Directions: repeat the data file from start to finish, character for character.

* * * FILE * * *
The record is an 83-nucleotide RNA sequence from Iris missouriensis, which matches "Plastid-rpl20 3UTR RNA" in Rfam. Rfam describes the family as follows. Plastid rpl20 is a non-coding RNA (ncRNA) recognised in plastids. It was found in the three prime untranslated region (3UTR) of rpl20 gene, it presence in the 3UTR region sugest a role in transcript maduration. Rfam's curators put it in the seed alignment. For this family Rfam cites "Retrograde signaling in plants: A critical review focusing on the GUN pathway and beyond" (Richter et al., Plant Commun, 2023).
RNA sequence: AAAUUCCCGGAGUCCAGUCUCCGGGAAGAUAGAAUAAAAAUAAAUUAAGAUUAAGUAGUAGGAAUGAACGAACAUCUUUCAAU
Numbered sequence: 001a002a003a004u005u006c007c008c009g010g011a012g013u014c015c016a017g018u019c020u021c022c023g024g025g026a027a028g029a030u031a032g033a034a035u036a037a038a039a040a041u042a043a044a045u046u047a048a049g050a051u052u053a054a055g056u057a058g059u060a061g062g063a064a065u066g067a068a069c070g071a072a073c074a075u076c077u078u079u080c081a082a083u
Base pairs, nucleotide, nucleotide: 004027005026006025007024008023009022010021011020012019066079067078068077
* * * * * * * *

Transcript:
The record is an 83-nucleotide RNA sequence from Iris missouriensis, which matches "Plastid-rpl20 3UTR RNA" in Rfam. Rfam describes the family as follows. Plastid rpl20 is a non-coding RNA (ncRNA) recognised in plastids. It was found in the three prime untranslated region (3UTR) of rpl20 gene, it presence in the 3UTR region sugest a role in transcript maduration. Rfam's curators put it in the seed alignment. For this family Rfam cites "Retrograde signaling in plants: A critical review focusing on the GUN pathway and beyond" (Richter et al., Plant Commun, 2023).
RNA sequence: AAAUUCCCGGAGUCCAGUCUCCGGGAAGAUAGAAUAAAAAUAAAUUAAGAUUAAGUAGUAGGAAUGAACGAACAUCUUUCAAU
Numbered sequence: 001a002a003a004u005u006c007c008c009g010g011a012g013u014c015c016a017g018u019c020u021c022c023g024g025g026a027a028g029a030u031a032g033a034a035u036a037a038a039a040a041u042a043a044a045u046u047a048a049g050a051u052u053a054a055g056u057a058g059u060a061g062g063a064a065u066g067a068a069c070g071a072a073c074a075u076c077u078u079u080c081a082a083u
Base pairs, nucleotide, nucleotide: 004027005026006025007024008023009022010021011020012019066079067078068077